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The Bookstore Made By the Bookseller That Thinks Books Are a Pure Commodity

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Aside from the bemusement of seeing a bricks and mortar bookstore launched by the online retailer that led a million pundits to declare the death of the bricks and mortar bookstore, I’m genuinely curious to see what Amazon thinks a bookstore should be for the reason that the Amazon website was founded on the principle that books were a pure commodity. That is, that any copy of a book was perfectly exchangable with any other copy of that same book, and all you needed to do to sell them was to find the person who wanted to buy that particular book.

Interestingly, though, Dustin Kurtz’s delightful overview of Amazon’s first physical bookstore seems to indicate that Amazon is departing from that ideology:

Amazon Books is paying its booksellers well—wages begin at $18 an hour, with benefits. That’s well above starting rates at most indies; it also comes in ahead of Seattle’s impending $15 minimum wage. The effort Amazon had to exert to recruit these talented booksellers—they were noticeably good at their jobs—and the wages they’ve had to offer, stand in an odd juxtaposition to one of the central ideas of the site. Take the shelf-talkers. Amazon has always asserted that there is value—financial and culturally—to letting readers decide which books are good. Now, not only are they bringing in gatekeepers (the press release uses the word “curator”) to tweak and hone those lists of books, and to present the books in an attractive and reasonably intelligent manner, but they’ve had to pay them well in order to bring them into the Amazon fold. This is, first, one of Amazon’s occasional seemingly accidental acts of decency in their continued expansion, but it is also a hell of a big asterisk on what has been their guiding principle: that books are all made equal and people can choose what they want with little oversight or guidance.

Of course, this is still Amazon after all, so one can’t expect them to depart entirely from their books-as-pure-commodity orthodoxy. I’m interested to see where this goes. Unless this is really just the whim of an over-empowered Amazon middle manager, there is obviously a bigger strategy here. But, of course, Amazon is famous for just throwing shit at the wall to see what sticks, and I’m sure they’ve spent far more on long-since-discarded algorithms and apps than this whole store cost to set up, so maybe this is just a whim.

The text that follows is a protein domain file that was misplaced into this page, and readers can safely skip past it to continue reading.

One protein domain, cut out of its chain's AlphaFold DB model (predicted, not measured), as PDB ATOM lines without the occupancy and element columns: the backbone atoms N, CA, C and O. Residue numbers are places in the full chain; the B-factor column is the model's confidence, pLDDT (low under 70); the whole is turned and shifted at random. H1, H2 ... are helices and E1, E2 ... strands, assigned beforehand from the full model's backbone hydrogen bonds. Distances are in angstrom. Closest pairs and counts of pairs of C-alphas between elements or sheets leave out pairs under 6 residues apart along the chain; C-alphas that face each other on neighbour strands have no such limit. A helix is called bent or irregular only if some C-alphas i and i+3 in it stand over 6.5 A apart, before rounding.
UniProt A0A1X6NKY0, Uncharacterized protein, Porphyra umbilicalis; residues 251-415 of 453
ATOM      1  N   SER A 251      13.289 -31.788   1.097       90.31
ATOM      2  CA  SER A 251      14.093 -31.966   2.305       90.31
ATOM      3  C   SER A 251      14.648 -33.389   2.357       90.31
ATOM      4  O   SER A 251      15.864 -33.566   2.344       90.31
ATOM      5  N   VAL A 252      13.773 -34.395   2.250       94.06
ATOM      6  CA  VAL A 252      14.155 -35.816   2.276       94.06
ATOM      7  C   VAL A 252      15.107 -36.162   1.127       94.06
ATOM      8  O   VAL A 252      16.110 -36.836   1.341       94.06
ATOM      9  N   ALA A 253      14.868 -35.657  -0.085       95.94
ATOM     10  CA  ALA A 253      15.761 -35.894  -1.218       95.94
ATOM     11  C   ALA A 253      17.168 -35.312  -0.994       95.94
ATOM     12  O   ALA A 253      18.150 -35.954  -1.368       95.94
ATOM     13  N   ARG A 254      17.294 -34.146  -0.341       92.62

On Hating Difficult Literature

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I’ve published an essay at Entropy about my frustration with the idea of “difficult” literature.

I get it why this word is used so much. Some books can be read much more quickly than others, some require you to stretch the resources you’ve got or discover new ones. I understand all that, and there are many different kinds of reading experiences, but I really despise people calling books “difficult.” To me, that’s a very lazy shorthand for what they really want to say about these books, and I think it does everyone involved a disservice. It scares people away from great literature they should be reading, it creates dichotomies where none actually exist, and it’s just not an interesting way to talk about these books.

I should say that I’ve often been guilty of relying on this crutch, and I’ve started making a concerted effort to get this word out of my writing (that was part of the impetus for this piece). The essay deals with some other ways we might start talking about these books, plus why we’ve come to use this term and what we actually mean when we say “difficult.

Three Recommendations

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Three books I’ve been enjoying recently that you might want to take a look at.

Reconsolidation: Or, it’s the ghosts who will answer you is a lyric essay by Janice Lee, a little bit of John D’Agata, a little Roland Barthes. About the sudden death of the author’s mother, this book feels as though it’s a private letter being written to the reader, it’s just that immediate and striking. It’s passionate, but not melodramatic, very purposeful and effective in what it does. Here’s a review.

The Strangest by Michael Seidlinger is a contemporary take on Camus’s The Stranger. He takes us into the consciousness of a person so withdrawn that he must have some sort of social anxiety disorder; every bit as affectless as Camus’s stranger, his smartphone is his only lifeline of communication with people, even when they’re right on the subway with him. I like how the author constructs the protagonist’s consciousness, with the integration of social media being elegant and measured, and I particularly like a few pivotal scenes where what is happening is carefully elided by the author—it’s very effective. Here’s an excerpt.

Sebald’s Vision is the most recent entry in the genre of Sebald criticism, this one by Carol Jacobs. This is an academic text, but it avoids the traps of academic writing and is, in fact, quite well-written and with interesting takes on a sizable portion of Sebald’s body of work. There are real insights here for people who like Sebald, or the themes he covered. There’s a review of the book here, and you can have a look at it for yourself in Google preview.

The Murnane, There Is More Murnane in the World

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Gerald Murnane has published a memoir about horse racing, Something for the Pain, available in these States in spring of next year, and publishing in Australia right now. I suppose this fact will not surprise many of Murnane’s readers, given the frequent mentions of horse racing throughout his books, although it still is something of a strange move from an author who has pretty much done whatever he wants.